Bartolomeo Campagnoli (1751-1827) published his Opus 22 Capricci for solo viola in Leipzig in 1815. They are important etudes for the viola because they are original for the instrument, and they are rewarding to practice. There isn't much known about Campagnoli, though I did read somewhere that he was one of Rodolphe Kreutzer's (1766-1831) teachers, and it is certainly possible that Campagnoli learned some of his craft from Tartini, either through personal contact or through his music.
One look at Kreutzer #11
and this variation of Campagnoli #25
makes the relationship between these two composers abundantly clear. I imagine that Kreutzer figured that Campagnoli's technical paramaters for the viola (i.e. writing etudes that would build technique and not cause injury) would be just right for an all-purpose intermediate book of etudes for the violin. There is no doubt in my mind that he pilfered passages here and there.
Even though they were published in Bonn in 1802, only a few violinists knew about Johann Sebastian Bach's Sonatas and Partitas. They weren't really known until 1943, when Ferdinand David made his edition; and even then they were not well known until they were performed by the famous Joseph Joachim. I used to think that Kreutzer might have been one of the few violinists who had the 1802 publication because of how Bach-inspired his 37th Caprice sounds.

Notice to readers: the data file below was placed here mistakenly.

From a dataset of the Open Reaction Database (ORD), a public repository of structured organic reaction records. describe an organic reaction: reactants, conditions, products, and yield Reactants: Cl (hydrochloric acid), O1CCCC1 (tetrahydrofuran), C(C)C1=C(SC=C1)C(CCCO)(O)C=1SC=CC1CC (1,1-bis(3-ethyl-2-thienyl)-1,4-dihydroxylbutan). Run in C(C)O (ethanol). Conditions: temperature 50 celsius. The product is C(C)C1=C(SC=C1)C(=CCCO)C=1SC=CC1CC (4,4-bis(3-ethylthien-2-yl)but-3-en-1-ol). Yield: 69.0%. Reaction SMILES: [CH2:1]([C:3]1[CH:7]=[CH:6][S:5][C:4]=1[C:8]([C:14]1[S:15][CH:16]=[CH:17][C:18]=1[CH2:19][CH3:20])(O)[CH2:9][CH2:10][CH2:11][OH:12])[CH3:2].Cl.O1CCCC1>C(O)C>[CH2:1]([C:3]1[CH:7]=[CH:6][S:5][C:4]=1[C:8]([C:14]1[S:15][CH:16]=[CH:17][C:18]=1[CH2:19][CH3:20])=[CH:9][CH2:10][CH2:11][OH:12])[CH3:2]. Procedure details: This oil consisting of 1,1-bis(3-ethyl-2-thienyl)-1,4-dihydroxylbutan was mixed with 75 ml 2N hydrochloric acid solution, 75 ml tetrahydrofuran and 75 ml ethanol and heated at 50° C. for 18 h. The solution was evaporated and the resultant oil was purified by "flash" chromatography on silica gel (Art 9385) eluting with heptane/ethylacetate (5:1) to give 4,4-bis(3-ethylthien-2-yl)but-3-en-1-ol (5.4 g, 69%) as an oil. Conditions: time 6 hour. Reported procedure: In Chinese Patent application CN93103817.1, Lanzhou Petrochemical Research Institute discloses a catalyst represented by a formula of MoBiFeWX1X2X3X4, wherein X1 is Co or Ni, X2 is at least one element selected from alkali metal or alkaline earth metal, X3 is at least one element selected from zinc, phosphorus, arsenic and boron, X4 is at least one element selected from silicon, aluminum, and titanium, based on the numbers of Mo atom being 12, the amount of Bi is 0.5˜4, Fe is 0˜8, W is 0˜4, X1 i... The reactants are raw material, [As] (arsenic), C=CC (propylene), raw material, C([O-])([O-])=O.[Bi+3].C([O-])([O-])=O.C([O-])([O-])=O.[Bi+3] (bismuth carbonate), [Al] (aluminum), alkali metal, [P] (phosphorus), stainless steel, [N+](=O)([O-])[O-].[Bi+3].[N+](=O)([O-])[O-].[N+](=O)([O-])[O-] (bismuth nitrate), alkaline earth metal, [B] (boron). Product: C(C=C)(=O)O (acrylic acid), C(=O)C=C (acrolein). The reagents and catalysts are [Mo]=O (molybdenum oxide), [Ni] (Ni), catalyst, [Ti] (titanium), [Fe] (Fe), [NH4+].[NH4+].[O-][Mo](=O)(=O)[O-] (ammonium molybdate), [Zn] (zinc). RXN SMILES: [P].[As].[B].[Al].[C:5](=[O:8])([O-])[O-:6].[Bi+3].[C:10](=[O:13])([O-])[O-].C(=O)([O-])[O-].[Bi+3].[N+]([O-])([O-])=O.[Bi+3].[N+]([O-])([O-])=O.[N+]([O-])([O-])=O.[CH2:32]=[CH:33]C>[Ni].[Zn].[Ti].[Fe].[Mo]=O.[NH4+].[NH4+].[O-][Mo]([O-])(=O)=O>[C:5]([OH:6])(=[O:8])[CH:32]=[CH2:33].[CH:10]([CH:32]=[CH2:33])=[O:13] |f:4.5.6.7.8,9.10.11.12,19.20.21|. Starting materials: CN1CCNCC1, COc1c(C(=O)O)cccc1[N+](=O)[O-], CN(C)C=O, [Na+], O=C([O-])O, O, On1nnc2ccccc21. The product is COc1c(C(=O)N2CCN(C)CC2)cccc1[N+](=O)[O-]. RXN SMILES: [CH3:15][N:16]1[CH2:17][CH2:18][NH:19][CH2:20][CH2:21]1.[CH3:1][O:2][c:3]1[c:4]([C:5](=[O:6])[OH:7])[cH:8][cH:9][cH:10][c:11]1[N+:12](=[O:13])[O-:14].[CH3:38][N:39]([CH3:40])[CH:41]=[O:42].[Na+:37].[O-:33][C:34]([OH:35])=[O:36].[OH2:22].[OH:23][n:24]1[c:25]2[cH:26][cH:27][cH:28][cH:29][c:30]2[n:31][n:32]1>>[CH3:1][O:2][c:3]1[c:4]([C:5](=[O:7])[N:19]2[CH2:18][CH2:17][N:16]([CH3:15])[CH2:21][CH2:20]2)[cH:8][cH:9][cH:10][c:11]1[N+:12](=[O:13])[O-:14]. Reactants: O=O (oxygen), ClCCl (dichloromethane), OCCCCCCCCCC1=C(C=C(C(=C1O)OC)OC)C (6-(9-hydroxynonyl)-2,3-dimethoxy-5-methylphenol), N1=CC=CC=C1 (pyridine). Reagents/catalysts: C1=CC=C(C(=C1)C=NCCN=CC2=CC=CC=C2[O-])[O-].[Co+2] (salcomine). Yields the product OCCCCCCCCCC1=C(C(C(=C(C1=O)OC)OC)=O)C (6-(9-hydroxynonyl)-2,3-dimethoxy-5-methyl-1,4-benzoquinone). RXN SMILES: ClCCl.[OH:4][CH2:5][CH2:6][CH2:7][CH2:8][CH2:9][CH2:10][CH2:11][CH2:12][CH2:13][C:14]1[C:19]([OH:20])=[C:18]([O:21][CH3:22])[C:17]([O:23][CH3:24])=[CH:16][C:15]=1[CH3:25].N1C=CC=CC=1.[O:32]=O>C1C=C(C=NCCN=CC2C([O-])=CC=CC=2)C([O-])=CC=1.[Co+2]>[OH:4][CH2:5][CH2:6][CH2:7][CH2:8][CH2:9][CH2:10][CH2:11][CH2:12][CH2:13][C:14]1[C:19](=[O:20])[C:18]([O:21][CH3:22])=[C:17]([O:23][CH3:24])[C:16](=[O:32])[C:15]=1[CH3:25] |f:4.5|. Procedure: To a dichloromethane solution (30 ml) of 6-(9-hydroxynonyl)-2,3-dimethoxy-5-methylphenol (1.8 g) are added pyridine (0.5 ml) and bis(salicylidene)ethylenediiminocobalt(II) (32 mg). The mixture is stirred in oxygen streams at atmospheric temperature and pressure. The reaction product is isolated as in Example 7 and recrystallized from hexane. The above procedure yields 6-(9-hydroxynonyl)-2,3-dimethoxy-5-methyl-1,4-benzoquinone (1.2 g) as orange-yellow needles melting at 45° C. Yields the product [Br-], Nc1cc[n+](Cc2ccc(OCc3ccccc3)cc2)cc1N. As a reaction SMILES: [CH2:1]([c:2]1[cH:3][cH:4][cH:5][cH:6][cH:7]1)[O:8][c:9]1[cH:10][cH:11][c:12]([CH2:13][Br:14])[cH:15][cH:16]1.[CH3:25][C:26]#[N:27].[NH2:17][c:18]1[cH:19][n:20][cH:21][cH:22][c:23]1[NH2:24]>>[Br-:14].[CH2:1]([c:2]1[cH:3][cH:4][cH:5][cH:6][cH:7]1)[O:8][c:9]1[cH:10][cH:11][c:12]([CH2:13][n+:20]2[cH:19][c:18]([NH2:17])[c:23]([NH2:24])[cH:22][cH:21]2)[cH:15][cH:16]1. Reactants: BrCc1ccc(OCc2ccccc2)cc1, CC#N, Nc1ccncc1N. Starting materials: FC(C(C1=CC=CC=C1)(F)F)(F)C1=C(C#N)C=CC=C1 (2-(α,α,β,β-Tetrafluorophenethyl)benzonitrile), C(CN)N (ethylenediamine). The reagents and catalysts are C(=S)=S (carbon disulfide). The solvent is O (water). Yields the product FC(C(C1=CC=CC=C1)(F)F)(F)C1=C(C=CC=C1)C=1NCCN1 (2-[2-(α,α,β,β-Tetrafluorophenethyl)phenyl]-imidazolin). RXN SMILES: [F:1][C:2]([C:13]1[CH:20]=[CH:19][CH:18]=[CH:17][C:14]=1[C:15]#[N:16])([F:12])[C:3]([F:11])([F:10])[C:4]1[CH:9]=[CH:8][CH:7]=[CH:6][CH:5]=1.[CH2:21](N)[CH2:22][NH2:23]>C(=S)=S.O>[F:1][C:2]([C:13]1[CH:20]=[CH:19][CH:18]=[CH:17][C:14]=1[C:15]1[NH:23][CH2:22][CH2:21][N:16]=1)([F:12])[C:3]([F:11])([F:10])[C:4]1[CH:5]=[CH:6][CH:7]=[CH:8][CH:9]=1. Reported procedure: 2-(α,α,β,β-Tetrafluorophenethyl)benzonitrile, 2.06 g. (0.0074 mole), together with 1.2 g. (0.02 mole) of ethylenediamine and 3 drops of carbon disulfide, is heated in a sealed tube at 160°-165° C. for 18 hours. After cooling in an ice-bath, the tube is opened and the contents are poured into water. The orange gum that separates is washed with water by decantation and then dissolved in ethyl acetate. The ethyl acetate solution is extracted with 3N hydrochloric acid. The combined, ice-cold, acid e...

But then I noticed that Campagnoli's 33rd Caprice for viola is practically a study on Bach's C-major Fugue.
Then there's his 5th Caprice:
But the real clincher is an outright quote of the Chaconne in Campagnoli's 24th Caprice:
This makes me wonder if it it was Campagnoli and not Kreutzer or David who was the 19th-century's first window to the solo violin music of Johann Sebastian Bach.
Here's a link to the first publication of the Campagnoli Caprices, and one to the 1850 publication of the Kreutzer Caprices.